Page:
Book Reviews - Spring 2019

Prophets of the Avant-Garde

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How two power couples changed the world of art

By Meryle Secrest | March 4, 2019
Rebecca Salsbury and Paul Strand (courtesy of the publisher)
Rebecca Salsbury and Paul Strand (courtesy of the publisher)

Foursome: Alfred Stieglitz, Georgia O’Keeffe, Paul Strand, Rebecca Salsbury by Carolyn Burke; Knopf, 432 pp., $30

This is the story of four talented people: Georgia O’Keeffe, Alfred Stieglitz, Paul Strand, and Rebecca Salsbury, who met by chance and remained involved with one another for the rest of their lives. Rather like partners in a quadrille, that 19th-century British craze and forerunner of the square dance, they bowed, circled, advanced, retreated, formed new patterns, and incidentally brought further perspectives to the often-told story of their lives. This latest attempt was made possible by newly available collections of letters, the raw material for Carolyn Burke, widely admired for her portraits of Mina Loy, Lee Miller, and Edith Piaf.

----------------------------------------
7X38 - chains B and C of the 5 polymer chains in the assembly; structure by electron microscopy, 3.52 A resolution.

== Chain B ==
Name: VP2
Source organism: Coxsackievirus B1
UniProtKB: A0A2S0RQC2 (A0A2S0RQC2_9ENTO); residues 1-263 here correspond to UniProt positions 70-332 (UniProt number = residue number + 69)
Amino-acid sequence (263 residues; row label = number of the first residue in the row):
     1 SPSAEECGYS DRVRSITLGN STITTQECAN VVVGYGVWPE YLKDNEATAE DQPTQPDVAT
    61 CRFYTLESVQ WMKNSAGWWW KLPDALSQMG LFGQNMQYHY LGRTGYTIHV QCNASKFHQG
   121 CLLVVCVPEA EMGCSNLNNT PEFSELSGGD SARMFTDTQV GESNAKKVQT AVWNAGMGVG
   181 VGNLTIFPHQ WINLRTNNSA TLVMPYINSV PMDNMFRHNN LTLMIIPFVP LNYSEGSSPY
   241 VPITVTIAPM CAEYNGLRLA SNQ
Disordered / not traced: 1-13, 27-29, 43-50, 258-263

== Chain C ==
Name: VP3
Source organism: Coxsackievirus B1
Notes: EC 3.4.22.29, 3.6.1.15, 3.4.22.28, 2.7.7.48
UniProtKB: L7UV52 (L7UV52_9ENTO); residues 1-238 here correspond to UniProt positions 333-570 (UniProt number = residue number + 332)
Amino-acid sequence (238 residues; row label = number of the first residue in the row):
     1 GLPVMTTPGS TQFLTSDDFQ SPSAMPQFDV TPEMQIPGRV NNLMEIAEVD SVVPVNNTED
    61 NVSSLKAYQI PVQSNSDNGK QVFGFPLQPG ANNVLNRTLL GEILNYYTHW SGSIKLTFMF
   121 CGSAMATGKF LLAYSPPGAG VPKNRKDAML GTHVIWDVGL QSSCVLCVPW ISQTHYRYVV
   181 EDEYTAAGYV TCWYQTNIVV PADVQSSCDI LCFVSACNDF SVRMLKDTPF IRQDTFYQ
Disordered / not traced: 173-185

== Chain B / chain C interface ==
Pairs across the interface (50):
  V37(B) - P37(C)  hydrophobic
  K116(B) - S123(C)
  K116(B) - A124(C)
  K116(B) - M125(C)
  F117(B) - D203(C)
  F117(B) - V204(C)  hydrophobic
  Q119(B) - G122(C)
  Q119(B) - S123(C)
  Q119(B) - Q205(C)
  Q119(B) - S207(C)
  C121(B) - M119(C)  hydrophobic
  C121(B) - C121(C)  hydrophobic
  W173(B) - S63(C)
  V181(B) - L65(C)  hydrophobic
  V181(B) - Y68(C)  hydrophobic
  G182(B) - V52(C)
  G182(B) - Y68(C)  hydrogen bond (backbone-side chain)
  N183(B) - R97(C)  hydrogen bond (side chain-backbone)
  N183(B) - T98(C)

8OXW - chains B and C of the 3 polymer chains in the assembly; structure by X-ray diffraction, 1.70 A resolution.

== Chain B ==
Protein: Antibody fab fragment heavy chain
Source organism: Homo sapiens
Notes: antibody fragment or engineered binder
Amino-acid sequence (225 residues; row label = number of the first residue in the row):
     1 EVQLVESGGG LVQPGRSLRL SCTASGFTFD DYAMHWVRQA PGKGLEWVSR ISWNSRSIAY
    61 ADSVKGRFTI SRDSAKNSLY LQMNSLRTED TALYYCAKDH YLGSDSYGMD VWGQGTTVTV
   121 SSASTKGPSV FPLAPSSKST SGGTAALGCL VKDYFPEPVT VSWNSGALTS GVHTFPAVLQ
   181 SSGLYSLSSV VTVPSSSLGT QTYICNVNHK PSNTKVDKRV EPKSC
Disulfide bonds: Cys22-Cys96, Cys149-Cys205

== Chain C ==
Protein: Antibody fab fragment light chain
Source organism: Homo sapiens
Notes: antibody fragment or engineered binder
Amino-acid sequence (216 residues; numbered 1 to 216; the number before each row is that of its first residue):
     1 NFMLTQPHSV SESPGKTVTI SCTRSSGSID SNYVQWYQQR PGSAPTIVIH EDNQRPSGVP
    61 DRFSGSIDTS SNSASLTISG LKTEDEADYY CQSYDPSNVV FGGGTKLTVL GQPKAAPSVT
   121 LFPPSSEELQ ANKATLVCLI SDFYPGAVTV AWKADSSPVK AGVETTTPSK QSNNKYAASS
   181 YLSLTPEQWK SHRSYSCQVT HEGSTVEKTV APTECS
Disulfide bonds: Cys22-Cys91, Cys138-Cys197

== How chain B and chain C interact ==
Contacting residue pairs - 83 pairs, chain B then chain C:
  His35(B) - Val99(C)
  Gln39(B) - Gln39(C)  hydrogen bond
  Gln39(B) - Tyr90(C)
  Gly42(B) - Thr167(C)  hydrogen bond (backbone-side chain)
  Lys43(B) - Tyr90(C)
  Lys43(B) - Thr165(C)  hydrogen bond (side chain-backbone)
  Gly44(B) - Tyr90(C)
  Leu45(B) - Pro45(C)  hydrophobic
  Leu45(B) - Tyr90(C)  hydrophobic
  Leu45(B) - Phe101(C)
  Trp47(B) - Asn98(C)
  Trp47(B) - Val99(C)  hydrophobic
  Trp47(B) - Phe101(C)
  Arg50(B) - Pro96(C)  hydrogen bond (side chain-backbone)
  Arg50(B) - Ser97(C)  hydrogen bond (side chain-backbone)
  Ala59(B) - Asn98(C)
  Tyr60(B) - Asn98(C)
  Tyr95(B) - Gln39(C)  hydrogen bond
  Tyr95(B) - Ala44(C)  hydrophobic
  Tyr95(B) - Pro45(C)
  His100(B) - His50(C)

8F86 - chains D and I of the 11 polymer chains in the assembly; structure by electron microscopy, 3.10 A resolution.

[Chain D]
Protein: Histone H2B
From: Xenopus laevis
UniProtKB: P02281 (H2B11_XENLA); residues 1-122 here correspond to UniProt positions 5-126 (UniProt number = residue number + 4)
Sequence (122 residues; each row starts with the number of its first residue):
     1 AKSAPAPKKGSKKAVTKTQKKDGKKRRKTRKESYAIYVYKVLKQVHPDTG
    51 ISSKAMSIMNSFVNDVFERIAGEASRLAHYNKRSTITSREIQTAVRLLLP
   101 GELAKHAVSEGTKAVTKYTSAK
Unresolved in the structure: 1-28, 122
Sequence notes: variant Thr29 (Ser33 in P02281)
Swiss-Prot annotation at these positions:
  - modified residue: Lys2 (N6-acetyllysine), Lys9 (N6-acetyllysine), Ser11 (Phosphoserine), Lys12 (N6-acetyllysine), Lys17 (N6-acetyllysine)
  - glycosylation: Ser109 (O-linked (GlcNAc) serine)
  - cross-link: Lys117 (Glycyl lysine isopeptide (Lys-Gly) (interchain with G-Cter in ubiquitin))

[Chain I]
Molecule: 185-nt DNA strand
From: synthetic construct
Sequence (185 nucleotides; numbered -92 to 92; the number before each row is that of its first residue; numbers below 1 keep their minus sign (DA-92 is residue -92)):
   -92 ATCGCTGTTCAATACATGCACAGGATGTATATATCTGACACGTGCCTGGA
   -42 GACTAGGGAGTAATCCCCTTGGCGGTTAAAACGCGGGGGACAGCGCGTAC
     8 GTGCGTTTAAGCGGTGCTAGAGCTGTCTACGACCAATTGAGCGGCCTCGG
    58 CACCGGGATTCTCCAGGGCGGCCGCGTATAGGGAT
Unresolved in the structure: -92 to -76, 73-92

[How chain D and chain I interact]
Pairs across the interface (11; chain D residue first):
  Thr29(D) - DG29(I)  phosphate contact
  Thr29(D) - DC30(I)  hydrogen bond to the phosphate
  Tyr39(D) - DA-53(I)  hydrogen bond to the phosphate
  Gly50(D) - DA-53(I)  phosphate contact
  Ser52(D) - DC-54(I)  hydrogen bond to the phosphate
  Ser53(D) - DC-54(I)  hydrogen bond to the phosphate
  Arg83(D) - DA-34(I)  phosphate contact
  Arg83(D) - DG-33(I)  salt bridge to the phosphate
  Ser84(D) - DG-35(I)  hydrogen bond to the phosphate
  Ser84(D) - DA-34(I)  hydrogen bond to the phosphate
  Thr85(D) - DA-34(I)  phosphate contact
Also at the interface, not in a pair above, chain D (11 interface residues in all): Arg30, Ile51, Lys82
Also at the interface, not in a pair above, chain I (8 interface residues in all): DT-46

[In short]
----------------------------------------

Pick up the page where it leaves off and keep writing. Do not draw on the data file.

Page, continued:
There is, of course, nothing new in the history of artists’ forming close relationships and influencing each other. Modigliani had Chaim Soutine and Ossip Zadkine. Gauguin had Van Gogh, and Mary Cassatt had a lifelong friend and mentor in Edgar Degas. What is unusual here is the durability of the friendships, which lasted despite major differences and geographic isolation. This tight little circle formed around a mentor, the photographer Alfred Stieglitz. Early in the 20th century, he was in the advance guard of artists who realized that America was far behind Europe in its ponderously academic approach to the arts.

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